Jaya Jaitly: Why Can’t Our Gods Tolerate Menstruating Women?

The Sabarimala temple row has once again shown all that is wrong with a patriarchal society.

Updated
Opinion
4 min read
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India is the prime example of how everything and its opposites are ‘true’. Suddenly, a wave of light has shone upon the ‘hidden’, and ‘shameful’ issue of menstruation.

TV advertisements for sanitary pads are portraying a girl child going to school on her period, a menstruating woman lawyer fearlessly going to court, a sportswoman on her period smoothly performing a high jump — all because of the safety and comfort of sanitary pads.

A ‘Bloody’ History

Fifty years ago, a girl’s arrival into puberty was a cause of celebration, and saw the performance of rituals. She was kept away from heavy work to supposedly prevent strain on her body. As a practice, she became ‘untouchable’ for five days. Today, things are changing fast. An urban woman today has the confidence to perform —and outperform others — irrespective of the time of the month.

Governments have been progressive enough to install sanitary pad dispensers in some public spaces and schools.

There are open discussions that encourage conversations around menstruation, teaching one that it is simply a biological process that females can’t help but undergo. In fact, for most menstruating urban females with access to sanitary pads and hygiene products, menstruation is no longer a ‘problem’ and some females are even rejecting a proposal for ‘period leave’ from work.

On the other hand, the Supreme Court of India is dealing with a strange battle between petitioners who have been demanding entry into the Sabarimala temple for all women, and the Sabarimala Devaswom Board which is fighting to uphold the tradition of not allowing between the ages of 12 and 50 (most females of this age group menstruate).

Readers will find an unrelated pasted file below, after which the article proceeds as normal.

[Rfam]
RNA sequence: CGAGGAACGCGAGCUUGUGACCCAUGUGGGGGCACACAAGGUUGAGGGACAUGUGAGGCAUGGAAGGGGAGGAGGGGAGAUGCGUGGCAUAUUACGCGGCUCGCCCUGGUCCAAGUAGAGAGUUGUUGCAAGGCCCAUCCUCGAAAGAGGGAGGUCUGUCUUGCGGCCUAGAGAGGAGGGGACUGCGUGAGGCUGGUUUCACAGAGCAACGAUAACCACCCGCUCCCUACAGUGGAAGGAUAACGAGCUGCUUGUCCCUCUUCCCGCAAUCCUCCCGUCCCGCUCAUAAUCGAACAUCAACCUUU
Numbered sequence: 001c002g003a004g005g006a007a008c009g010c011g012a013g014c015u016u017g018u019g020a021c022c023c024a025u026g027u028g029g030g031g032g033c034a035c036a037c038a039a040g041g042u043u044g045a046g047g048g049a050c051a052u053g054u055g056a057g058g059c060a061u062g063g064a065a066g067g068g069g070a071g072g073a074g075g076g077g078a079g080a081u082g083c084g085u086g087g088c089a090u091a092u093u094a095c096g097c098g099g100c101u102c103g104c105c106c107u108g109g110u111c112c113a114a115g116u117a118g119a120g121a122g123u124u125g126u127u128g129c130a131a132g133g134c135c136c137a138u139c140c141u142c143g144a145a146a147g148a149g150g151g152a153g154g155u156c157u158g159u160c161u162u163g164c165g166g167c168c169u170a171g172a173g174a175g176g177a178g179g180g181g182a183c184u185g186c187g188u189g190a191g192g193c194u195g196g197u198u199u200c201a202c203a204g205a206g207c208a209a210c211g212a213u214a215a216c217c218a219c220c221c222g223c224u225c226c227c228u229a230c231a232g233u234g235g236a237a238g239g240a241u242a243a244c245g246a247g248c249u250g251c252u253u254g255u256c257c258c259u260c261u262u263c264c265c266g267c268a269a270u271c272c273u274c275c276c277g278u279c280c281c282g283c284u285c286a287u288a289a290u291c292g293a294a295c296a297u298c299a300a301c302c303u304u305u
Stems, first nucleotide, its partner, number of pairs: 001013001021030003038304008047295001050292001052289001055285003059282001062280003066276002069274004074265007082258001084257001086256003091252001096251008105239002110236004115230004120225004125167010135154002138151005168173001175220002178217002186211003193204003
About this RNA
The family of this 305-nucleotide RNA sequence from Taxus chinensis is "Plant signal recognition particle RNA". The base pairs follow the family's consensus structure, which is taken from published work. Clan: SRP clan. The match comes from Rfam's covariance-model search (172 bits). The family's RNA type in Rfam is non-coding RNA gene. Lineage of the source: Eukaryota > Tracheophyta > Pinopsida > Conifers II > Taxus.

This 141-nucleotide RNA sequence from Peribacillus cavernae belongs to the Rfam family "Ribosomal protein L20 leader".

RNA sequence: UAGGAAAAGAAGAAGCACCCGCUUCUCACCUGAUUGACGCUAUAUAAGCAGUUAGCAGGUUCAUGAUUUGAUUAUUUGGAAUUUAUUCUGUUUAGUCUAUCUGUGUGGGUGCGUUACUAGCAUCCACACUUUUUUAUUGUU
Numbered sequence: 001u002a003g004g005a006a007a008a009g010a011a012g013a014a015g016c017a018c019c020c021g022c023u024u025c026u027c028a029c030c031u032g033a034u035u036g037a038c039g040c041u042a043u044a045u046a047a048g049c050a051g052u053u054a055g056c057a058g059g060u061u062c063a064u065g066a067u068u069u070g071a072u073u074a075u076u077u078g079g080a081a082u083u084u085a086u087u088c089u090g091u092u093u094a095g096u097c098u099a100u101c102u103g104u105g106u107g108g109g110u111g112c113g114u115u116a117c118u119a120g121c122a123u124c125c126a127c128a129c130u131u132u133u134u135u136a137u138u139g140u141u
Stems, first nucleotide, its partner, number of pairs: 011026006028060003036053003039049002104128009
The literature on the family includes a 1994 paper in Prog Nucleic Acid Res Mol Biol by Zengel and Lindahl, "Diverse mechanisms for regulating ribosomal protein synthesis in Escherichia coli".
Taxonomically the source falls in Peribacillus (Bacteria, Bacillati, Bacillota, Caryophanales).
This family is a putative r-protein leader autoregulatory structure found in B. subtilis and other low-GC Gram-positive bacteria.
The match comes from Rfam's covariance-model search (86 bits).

Of Celibate Gods & Intolerance Towards ‘Bleeding’ Women

The Board claims that the particular avatar of the deity in the temple is celibate. So, menstruating women cannot enter the temple, because the idol would be, what – embarrassed, tempted, agitated? This is a deity that has been imbued with characteristics by a regressive male-dominated society centuries ago. But today, we have an enlightened Supreme Court that is inclined to support equity for the LGBTQ communities.

To add to the contradictions, a third party of women has popped up, which says they are part of the ‘willing to wait till they are 50’ group!

Some of the arguments being put forward in the Supreme Court are treading on slippery ground. People are permitted to have different faiths and beliefs, but contention begins when one attempts to dominate the other. All interpretations of God and religion have sprung out of the human mind. A quirk in our neurological wiring gave us the power to have ideas, and from that, sprung the entire world of divinity, sacredness, spiritualism, God —whose word became the holy scriptures — clearly created for the benefit, and not the division, of humankind.

To create a deity that is celibate and who cannot stand the presence of menstruating women, is a representation of weakness that is turned on its head to exclude — and thus dominate women — through a set of unreasonable, patriarchal rules. J

Just as a woman should not be held responsible for her own sexual assault under any circumstance, she also ought not be held responsible for agitating a so-called celibate deity.

The Way Forward

Another strange argument being served up by lawyers is that the penance and physical discomfort men are expected to undergo before visiting Sabarimala temple is too strenuous for women. This is the first time we are hearing that, what is considered to be strenuous for a woman in the prime of her youth, is not a strain if she is under 12 or over 50 years of age.

Surprisingly enough, the controversial Sabarimala temple allows Muslim and Christian women visitors — unlike some temples.

It indicates that, while the Sabarimala temple accepts man-made societal divisions of religion quite easily, it can’t accept real divisions created by Nature or God, which makes the female sex bleed for a few days every month.

The core values of any religion comprise humanity, compassion, justice and equality. Without these, the rest is mere ritual. In the contemporary world, which is well-equipped to give space to traditions that uphold the same values, it is the space occupied by courts of law, not temples, that dispense these values. We should be able to respect both perceptions of god, deities and religion (in this case the celibacy of a deity) — and women’s rights evenly — so that they can be chosen by each individual — whether male or female — and not by patriarchal religious overlords, irrespective of the religion.

(The author is a social activist and former president of the Samata Party, a coalition partner in the NDA-I government. She tweets @Jayajaitly. This is an opinion piece and the views expressed above are the author’s own. The Quint neither endorses nor is responsible for the same.)

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